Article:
Making Politics Less Personal
Recently, Thomas Edsall wrote an interesting essay in the New York Times covering work done by various academics, including Jonathan Haidt, who is one of the founders of Civil Politics. In this article, Edsall suggests that:
The work of Iyengar, Talhelm and Haidt adds a new layer to the study of polarization. In seminal work, scholars like Nolan McCarty, Jacob Hacker and Paul Pierson, political scientists at Princeton, Yale and Berkeley, respectively, have stressed the key role of external factors in deepening our political schism, including inequality, the nationalization of politics, immigration and the fast approaching moment when whites will no longer be in the majority.
There are many factors that contribute to polarization and certainly these political factors are part of the equation. Yet the intuitionist view that we have found evidence for at Civil Politics, suggests that the reasons we see increasing personal polarization is less a result of political or economic factors and more at the level of the personal. Indeed, such vitriol is not just found in politics, but also in completely artificial settings like sports. These political factors can all be boiled down to a single personal factor, that also exists in the sports realm: group competition. Given this, our view would be more in line with what Iyengar suggested to Edsall in the article:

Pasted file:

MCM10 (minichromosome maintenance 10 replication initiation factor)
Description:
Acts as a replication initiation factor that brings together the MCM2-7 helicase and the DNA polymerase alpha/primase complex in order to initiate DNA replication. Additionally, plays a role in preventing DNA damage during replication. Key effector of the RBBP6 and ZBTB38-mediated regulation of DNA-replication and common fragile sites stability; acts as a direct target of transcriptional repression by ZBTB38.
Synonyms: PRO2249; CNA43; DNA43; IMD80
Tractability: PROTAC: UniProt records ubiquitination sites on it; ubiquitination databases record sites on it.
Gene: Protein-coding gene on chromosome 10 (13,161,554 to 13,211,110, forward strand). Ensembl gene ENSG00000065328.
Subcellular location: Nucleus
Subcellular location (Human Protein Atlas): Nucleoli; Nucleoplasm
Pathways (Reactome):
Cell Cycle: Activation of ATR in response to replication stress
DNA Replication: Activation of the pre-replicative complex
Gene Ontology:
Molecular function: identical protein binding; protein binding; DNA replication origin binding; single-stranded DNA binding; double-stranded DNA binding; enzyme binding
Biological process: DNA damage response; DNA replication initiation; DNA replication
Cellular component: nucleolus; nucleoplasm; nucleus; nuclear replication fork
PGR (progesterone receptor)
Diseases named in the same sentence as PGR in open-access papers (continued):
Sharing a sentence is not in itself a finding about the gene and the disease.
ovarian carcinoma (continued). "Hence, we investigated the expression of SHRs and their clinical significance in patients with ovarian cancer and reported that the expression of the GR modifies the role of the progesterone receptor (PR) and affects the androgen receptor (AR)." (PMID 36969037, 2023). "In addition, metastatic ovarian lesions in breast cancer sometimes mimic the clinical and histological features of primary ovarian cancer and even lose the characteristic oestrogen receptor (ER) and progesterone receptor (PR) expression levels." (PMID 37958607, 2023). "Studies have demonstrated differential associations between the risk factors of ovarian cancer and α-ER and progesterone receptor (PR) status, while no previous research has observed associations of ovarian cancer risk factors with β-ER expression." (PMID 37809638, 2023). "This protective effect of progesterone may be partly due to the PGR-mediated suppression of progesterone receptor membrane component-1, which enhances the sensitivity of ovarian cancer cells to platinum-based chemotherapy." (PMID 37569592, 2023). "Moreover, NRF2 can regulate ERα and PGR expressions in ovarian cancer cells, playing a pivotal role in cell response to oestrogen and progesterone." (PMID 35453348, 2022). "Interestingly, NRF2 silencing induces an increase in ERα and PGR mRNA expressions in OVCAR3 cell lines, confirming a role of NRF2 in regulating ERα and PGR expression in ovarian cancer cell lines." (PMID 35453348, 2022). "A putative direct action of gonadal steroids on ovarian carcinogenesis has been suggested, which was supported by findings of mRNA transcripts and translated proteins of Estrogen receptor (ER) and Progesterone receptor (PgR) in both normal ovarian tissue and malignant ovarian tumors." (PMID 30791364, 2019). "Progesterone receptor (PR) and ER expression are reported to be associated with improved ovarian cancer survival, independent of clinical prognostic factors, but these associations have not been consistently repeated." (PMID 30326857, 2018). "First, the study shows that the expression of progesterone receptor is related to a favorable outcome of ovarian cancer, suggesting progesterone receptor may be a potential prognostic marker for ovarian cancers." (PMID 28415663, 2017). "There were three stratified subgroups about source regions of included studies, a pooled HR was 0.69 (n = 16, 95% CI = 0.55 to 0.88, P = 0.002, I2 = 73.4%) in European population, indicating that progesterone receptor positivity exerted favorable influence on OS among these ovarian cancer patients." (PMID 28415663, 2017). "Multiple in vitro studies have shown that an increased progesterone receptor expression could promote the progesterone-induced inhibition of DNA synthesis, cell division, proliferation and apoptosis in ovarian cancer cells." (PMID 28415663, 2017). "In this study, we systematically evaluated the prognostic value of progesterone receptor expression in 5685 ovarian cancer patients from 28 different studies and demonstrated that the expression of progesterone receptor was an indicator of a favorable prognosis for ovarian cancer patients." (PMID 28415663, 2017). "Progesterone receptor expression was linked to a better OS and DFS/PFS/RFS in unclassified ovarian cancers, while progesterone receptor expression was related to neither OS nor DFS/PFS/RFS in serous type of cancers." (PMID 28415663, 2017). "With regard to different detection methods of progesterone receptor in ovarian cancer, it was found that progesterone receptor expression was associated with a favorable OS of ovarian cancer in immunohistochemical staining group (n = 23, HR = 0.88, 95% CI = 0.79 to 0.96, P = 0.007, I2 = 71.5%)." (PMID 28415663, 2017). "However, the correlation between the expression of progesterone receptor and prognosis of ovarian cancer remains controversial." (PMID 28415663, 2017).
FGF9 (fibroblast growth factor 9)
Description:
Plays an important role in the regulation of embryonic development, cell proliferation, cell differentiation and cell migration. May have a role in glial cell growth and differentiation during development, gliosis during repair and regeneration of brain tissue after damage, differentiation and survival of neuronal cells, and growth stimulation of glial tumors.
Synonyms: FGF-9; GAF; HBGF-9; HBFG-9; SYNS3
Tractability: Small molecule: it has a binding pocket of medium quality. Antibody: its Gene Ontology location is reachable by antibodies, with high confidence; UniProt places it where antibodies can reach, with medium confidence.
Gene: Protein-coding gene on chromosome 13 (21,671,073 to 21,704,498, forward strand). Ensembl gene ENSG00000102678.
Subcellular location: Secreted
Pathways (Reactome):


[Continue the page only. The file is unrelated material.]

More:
In an email exchange, Iyengar speculated on a number of reasons for the increase in polarization:
Residential neighborhoods are politically homogeneous as are social media networks. I suspect this is one of the principal reasons for the significantly increased rate of same-party marriages. In 1965, a national survey of married couples showed around sixty-five percent agreement among couples. By 2010, the agreement rate was near 90 percent.
The result, according to Iyengar, is that “since inter-personal contact across the party divide is infrequent, it is easier for people to buy into the caricatures and stereotypes of the out party and its supporters.”
Competition, whether for racial equality or the NFL championship, is going to lead to personal negative feelings and without the balancing factor of other positive personal relations, you get the kind of intense dislike described in the article. In that way, politics is a sport just like any other.
– Ravi Iyer
StephenCataldo 8 years ago
Another way to look at it is that politics isn’t personal enough: if my conservativeliberal friend refuses listen to the words I’m saying, it would be normal to say “You MSNBCFox-watchers are all a bunch of idiots who never listen to the other side.” Sometimes the advice about civility is to avoid anger, which is hard advice. What do you think about this idea for promoting civility: avoid getting angry at someone’s team, but do demand the same personal respect you normally would. Keep conversations personal — about you and the person you’re talking to, not blaming the team they are on for whether they treat you with respect, not blaming them or accepting blame from them for things done by other people.